Baahubali 2: How Rana Daggubati was inspired by Daniel Day-Lewis to play Bhallaladeva

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It’s been seven years since Rana Daggubati turned actor and starting from Sekhar Kammula’s Leader (2010) to his recent war drama The Ghazi Attack, the actor has made it quite evident that he’s willing to take the road less traveled.
Not surprisingly, when, five years ago, SS Rajamouli approached him to play Bhallaladeva, the tyrant king, in Baahubali, the actor didn’t have to think a lot before saying a ‘yes’ to him. It was indeed a leap of faith, but the gamble has paid off quite well.
The sight of Rana charging towards his opponent, with a broken mace in hand, was one of the defining moments of Baahubali: The Conclusion’s trailer. If his physicality makes you sit upright and take notice of him, his voice too is another asset. No wonder, when he speaks, his bass voice will make you forget everything else.At a recent awards ceremony in Hyderabad, NTR Jr confessed that he never thought you could put your voice to such great effect while acting, especially in a film like Baahubali. I can’t help but ask what your thoughts are about what he said. Do you agree with him?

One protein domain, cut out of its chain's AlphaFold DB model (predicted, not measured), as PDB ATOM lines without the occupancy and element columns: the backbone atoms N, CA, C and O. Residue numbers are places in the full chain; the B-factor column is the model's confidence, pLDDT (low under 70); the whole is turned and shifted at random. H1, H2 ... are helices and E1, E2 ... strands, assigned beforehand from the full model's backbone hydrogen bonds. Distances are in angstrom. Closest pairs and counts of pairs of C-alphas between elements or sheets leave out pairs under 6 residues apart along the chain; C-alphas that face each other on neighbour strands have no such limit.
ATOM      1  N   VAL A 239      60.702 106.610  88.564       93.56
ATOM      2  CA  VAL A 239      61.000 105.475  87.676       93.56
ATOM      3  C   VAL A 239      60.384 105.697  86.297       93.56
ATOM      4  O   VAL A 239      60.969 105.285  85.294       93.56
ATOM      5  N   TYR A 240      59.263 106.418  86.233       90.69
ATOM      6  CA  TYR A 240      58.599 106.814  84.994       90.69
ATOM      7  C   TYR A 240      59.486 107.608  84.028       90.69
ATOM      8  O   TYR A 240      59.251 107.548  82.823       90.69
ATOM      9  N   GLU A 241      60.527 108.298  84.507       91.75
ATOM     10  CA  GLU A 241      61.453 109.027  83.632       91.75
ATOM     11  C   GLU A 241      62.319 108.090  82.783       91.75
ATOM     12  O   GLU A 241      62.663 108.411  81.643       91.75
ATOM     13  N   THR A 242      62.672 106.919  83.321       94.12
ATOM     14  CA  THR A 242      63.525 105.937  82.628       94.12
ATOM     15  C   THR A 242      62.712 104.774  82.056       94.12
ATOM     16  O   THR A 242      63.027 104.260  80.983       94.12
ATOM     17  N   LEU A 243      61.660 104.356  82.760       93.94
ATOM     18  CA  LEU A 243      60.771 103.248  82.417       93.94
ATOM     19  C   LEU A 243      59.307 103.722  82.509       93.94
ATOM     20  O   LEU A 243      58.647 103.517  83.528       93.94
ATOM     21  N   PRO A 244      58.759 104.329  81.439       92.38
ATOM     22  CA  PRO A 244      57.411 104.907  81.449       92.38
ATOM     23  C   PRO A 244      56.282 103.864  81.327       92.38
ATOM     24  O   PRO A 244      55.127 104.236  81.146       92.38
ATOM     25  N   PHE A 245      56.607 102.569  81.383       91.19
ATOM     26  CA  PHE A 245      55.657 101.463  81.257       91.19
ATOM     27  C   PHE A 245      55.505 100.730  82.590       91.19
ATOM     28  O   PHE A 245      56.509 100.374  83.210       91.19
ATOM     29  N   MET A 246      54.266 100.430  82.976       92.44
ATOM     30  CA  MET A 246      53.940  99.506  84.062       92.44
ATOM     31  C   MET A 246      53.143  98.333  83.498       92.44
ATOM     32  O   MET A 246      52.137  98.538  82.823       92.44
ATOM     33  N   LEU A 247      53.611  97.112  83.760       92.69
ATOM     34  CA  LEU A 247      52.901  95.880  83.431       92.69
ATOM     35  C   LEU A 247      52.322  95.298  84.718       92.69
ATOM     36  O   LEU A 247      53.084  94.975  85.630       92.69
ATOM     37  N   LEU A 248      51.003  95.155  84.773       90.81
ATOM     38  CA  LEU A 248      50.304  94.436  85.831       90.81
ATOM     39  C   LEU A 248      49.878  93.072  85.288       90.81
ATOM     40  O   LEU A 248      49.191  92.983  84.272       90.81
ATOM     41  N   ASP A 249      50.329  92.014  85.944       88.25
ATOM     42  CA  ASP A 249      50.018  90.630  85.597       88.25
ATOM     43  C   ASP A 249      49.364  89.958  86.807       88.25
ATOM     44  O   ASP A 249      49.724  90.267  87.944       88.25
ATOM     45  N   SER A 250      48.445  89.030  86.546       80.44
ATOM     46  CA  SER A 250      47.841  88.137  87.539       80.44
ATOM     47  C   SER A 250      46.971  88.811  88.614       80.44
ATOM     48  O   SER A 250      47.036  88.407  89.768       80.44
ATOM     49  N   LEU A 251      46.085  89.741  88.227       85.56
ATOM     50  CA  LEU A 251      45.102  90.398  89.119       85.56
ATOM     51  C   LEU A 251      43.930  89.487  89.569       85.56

Well, not a lot of people know this, but I did a lot of voice overs for TV commercials back in the day, before I made my acting debut. I didn’t want to pay the dubbing artistes (laughs) and since I was good at both Telugu and English, I did voice overs for plenty of brands including those selling mutual funds. So, I got trained like that. Many people liked my voice in my debut film Leader and then in Krishnam Vande Jagadgurum.In a regular film, you don’t really have the scope to talk with a big bass in your voice, but in Baahubali we could push ourselves to the extreme.
Since I’m playing a character which unfolds in two different time frames, for the older Bhallaladeva’s character, my voice is going to crack up a bit and you’ll hear a larger bass in it.
It’s not just his physical appearance that changes, but also mentally he goes through a dramatic change. The brief that Rajamouli gave me for the younger avatar of Bhallaladeva is that he has a lot going on in his mind, but you don’t know what he’s thinking.
So, every time I say a dialogue, there’s a thought running in the back of mind. And then he becomes the king.

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